Elena V. (Khatskevich) Nuciforo (M.Ed. 2002)

Elena received her Master of Education degree at the UMass Center for International Education through an Edmund Muskie Fellowship provided by the US Department of State to the countries of the former Soviet Union. Elena came to CIE in 2000 from the city of Ulan-Ude in Eastern Siberia where she was a lecturer of English at Buryat State University.


After completing her Master of Education, Elena returned to Russia to work as a program manager at the Center for Communication Programs of Johns Hopkins School of Public Health in Moscow.


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David Bell (Ed.D. 2001)

David Bell is Associate Professor of International Development and Social Change in the Department of International Development, Community and Environment (IDCE) at Clark University in Worcester, MA. He is also currently IDCE Coordinator of Experiential Learning and IDCE Interim Director. [2/17]


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Saida Nabiyeva (M.Ed. 2003)

First, I have to say that my academic background in International Education gained during my graduate study at UMass Amherst considerably broadened my knowledge and expertise in education. The courses that I took at the UMASS School of Education, particularly in the Center for International Education (CIE), contributed tremendously to my professional growth and helped me acquire advanced practical and research skills, as well as strategies necessary for successfully “navigating” in the job market.

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Hassan Ali Mohamed (M.Ed. 1992; Ed.D. 2001)

Dr. Hassan Ali Mohamed is a development practitioner specialized in education program planning and management in both humanitarian and development settings with over 25 years of field experience in North America, South Asia, Middle East and Africa. Hassan holds a Doctorate and Master’s degrees from the Center for International Education at the University of Massachusetts Amherst.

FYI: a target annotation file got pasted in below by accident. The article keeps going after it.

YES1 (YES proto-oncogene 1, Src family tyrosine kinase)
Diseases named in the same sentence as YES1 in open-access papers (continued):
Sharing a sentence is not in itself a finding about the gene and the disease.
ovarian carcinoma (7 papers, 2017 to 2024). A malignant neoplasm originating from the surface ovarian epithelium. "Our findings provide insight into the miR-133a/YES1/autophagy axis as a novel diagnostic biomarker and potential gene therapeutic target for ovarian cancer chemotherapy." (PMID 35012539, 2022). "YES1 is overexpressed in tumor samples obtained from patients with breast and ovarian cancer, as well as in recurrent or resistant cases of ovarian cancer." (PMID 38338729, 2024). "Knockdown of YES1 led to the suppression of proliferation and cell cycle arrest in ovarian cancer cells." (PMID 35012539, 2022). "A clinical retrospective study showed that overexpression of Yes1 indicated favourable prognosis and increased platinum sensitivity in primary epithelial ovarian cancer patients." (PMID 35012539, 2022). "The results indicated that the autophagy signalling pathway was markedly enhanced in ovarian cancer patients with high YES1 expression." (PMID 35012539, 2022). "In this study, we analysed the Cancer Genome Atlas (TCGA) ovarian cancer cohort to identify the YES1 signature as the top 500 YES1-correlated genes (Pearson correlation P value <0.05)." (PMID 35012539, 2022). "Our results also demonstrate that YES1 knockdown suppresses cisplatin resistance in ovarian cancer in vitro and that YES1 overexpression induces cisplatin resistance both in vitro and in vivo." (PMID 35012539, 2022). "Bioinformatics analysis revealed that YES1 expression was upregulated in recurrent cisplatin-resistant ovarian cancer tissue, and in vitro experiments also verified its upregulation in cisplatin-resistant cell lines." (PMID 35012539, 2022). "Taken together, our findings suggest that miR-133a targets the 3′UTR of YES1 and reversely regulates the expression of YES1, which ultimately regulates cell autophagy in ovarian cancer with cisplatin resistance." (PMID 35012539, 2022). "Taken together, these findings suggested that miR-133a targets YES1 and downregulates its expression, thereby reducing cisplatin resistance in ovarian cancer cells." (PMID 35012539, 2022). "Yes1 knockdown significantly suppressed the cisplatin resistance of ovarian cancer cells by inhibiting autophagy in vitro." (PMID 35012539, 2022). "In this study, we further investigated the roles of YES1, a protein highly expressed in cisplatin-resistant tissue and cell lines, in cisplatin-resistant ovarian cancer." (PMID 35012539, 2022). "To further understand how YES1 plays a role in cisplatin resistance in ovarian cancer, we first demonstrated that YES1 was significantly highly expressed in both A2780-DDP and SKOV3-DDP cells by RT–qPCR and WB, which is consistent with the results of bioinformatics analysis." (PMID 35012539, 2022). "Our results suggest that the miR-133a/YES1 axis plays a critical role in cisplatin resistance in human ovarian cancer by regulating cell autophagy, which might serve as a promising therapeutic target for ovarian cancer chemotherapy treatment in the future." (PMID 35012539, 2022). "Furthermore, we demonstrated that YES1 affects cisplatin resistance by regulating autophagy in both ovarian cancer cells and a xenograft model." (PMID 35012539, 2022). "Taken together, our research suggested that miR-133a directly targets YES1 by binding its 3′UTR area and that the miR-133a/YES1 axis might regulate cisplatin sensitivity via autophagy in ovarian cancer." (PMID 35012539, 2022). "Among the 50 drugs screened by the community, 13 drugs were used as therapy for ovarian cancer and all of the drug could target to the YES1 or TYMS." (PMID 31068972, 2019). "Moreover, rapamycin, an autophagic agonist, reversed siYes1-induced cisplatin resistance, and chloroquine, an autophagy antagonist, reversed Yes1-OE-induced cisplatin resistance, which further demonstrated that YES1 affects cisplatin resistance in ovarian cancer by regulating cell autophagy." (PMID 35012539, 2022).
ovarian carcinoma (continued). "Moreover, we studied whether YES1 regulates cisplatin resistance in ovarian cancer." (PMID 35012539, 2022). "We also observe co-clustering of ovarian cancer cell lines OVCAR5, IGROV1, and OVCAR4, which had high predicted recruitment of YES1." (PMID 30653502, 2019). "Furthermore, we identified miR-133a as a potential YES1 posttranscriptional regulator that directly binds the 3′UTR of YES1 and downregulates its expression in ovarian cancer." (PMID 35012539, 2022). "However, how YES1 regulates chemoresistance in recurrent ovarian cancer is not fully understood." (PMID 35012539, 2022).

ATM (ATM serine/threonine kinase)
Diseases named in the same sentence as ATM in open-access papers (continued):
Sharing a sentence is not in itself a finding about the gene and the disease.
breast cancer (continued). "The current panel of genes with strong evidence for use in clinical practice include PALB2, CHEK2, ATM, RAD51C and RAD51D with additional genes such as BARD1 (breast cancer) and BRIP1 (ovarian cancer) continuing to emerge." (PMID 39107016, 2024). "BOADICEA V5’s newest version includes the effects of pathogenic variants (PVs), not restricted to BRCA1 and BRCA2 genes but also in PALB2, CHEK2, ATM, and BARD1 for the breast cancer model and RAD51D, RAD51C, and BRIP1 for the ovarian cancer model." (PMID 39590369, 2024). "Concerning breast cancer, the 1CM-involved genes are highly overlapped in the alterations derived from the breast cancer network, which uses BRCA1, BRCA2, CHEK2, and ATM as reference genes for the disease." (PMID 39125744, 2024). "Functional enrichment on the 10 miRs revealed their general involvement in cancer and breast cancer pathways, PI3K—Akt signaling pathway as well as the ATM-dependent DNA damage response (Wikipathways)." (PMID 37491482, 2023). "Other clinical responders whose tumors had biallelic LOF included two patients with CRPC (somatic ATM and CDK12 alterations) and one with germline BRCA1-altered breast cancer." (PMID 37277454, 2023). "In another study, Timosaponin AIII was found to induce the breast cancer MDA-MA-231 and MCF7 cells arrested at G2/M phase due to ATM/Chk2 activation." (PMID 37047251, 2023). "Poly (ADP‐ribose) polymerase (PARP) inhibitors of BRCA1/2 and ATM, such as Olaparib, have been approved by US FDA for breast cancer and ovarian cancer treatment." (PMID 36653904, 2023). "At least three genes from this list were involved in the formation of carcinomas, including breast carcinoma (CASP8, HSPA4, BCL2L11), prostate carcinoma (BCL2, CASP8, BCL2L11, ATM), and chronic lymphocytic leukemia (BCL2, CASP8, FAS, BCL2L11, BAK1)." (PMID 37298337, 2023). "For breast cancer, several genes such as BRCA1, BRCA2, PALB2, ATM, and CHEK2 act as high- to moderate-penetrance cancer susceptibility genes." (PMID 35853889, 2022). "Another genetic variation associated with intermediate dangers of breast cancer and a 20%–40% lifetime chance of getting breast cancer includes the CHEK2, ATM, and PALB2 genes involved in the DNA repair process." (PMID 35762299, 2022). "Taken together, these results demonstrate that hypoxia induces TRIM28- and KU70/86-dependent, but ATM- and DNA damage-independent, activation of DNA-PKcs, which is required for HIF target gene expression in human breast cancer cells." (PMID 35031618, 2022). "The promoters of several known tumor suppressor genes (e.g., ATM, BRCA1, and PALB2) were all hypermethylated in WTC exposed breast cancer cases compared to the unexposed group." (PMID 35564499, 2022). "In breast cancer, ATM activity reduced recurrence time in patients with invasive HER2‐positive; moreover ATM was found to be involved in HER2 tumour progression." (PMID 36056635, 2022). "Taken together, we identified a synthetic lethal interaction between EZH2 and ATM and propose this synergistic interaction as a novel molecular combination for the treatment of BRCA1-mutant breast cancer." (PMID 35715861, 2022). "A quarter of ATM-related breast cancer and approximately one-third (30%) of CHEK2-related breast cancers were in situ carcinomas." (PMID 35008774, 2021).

In his work he sometimes meets up with other CIE graduates. 


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Silva Kurtisa (M. Ed. 2001)

It's so great to read all the messages about what folks have been doing during these past years! I graduated from CIE in 2001 and returned to Latvia to work as a director of an innovative Education department at the Liepaja City Council (a city of 100,000 people on the Baltic Sea coast). This position involved advancing educators' ideas, acting as a liaison between businesses, the federal and local governments, and educators, as well as submitting improvements for legislation.

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Mbarou Gassama Mbaye (Ed.D. 2004)

Mbarou Gassama will retire from UN Women in April 2017. The USAID-funded Senegal reading program implemented by Chemonics and Cambridge offered her an advising position starting in March. She will be doing advocacy for policy change and supporting their research.


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Mary Lugton (M. Ed. 2001)

This spring, Mary applied for and received a one-year sabbatical from her current job working as a teacher trainer in English Language Development (ELD) for the West Contra Costa County Unified School District in the East Bay, CA.


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Phoebe McKinney (M. Ed. 2001)

I recently completed a three-year assignment in Liberia, where I worked for FHI 360 as the Senior Director for Teacher Education for the USAID-funded Liberian Teacher Training Program (LTTP).  Prior to that, I consulted for FHI 360 as a Fragility/Conflict Education Specialist for Educate a Child in Doha, Qatar for five months.


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Azat Myradov (M. Ed. 2001)

A recent update from Azat:

Since my graduation from CIE, I have been part of the Public Diplomacy team of the U.S. Embassy Ashgabat that manages educational and cultural exchanges, community development grants and outreach programs. Currently I manage the Information Resource Center (IRC) and I am also the webmaster of the Embassy website. Our Center has a wide range of programs and resources, and most recently we integrated iPads, iMacs and Kindles into our library services.


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Stephanie Pirroni (M.Ed. 2003)

For the past seven years, I have been working at the Foundation for the Application and the Teaching of the Sciences (FUNDAEC) in Colombia  with alternative education programs aimed at enabling  rural youth marginalized from quality and relevant educational opportunities to build the capacities needed to promote processes of autochthonous development within their communities.

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